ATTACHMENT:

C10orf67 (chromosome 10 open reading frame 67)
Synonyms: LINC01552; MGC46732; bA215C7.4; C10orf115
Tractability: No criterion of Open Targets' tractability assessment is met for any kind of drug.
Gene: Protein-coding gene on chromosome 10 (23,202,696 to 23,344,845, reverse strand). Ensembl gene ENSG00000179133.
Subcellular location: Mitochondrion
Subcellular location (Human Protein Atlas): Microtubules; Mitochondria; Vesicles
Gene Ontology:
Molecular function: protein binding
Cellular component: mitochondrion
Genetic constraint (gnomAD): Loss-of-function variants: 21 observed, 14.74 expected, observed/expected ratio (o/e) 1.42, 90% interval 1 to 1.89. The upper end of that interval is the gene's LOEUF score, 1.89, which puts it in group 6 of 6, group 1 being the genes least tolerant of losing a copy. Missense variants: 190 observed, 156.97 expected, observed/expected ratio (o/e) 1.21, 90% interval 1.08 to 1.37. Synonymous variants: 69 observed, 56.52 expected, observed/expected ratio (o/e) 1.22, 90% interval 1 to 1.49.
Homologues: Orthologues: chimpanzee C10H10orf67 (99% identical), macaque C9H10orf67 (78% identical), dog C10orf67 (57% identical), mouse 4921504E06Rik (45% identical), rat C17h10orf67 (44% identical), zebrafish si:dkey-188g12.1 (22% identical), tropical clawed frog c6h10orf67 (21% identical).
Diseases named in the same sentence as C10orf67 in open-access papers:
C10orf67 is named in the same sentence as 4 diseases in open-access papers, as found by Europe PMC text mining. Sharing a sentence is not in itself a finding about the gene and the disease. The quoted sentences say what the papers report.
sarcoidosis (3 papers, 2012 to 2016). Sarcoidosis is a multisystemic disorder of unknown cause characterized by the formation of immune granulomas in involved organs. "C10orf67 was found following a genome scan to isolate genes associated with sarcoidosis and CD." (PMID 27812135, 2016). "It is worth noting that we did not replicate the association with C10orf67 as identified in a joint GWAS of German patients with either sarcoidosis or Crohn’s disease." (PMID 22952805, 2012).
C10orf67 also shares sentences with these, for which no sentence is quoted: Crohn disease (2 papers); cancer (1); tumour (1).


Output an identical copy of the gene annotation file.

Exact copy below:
C10orf67 (chromosome 10 open reading frame 67)
Synonyms: LINC01552; MGC46732; bA215C7.4; C10orf115
Tractability: No criterion of Open Targets' tractability assessment is met for any kind of drug.
Gene: Protein-coding gene on chromosome 10 (23,202,696 to 23,344,845, reverse strand). Ensembl gene ENSG00000179133.
Subcellular location: Mitochondrion
Subcellular location (Human Protein Atlas): Microtubules; Mitochondria; Vesicles
Gene Ontology:
Molecular function: protein binding
Cellular component: mitochondrion
Genetic constraint (gnomAD): Loss-of-function variants: 21 observed, 14.74 expected, observed/expected ratio (o/e) 1.42, 90% interval 1 to 1.89. The upper end of that interval is the gene's LOEUF score, 1.89, which puts it in group 6 of 6, group 1 being the genes least tolerant of losing a copy. Missense variants: 190 observed, 156.97 expected, observed/expected ratio (o/e) 1.21, 90% interval 1.08 to 1.37. Synonymous variants: 69 observed, 56.52 expected, observed/expected ratio (o/e) 1.22, 90% interval 1 to 1.49.
Homologues: Orthologues: chimpanzee C10H10orf67 (99% identical), macaque C9H10orf67 (78% identical), dog C10orf67 (57% identical), mouse 4921504E06Rik (45% identical), rat C17h10orf67 (44% identical), zebrafish si:dkey-188g12.1 (22% identical), tropical clawed frog c6h10orf67 (21% identical).
Diseases named in the same sentence as C10orf67 in open-access papers:
C10orf67 is named in the same sentence as 4 diseases in open-access papers, as found by Europe PMC text mining. Sharing a sentence is not in itself a finding about the gene and the disease. The quoted sentences say what the papers report.
sarcoidosis (3 papers, 2012 to 2016). Sarcoidosis is a multisystemic disorder of unknown cause characterized by the formation of immune granulomas in involved organs. "C10orf67 was found following a genome scan to isolate genes associated with sarcoidosis and CD." (PMID 27812135, 2016). "It is worth noting that we did not replicate the association with C10orf67 as identified in a joint GWAS of German patients with either sarcoidosis or Crohn’s disease." (PMID 22952805, 2012).
C10orf67 also shares sentences with these, for which no sentence is quoted: Crohn disease (2 papers); cancer (1); tumour (1).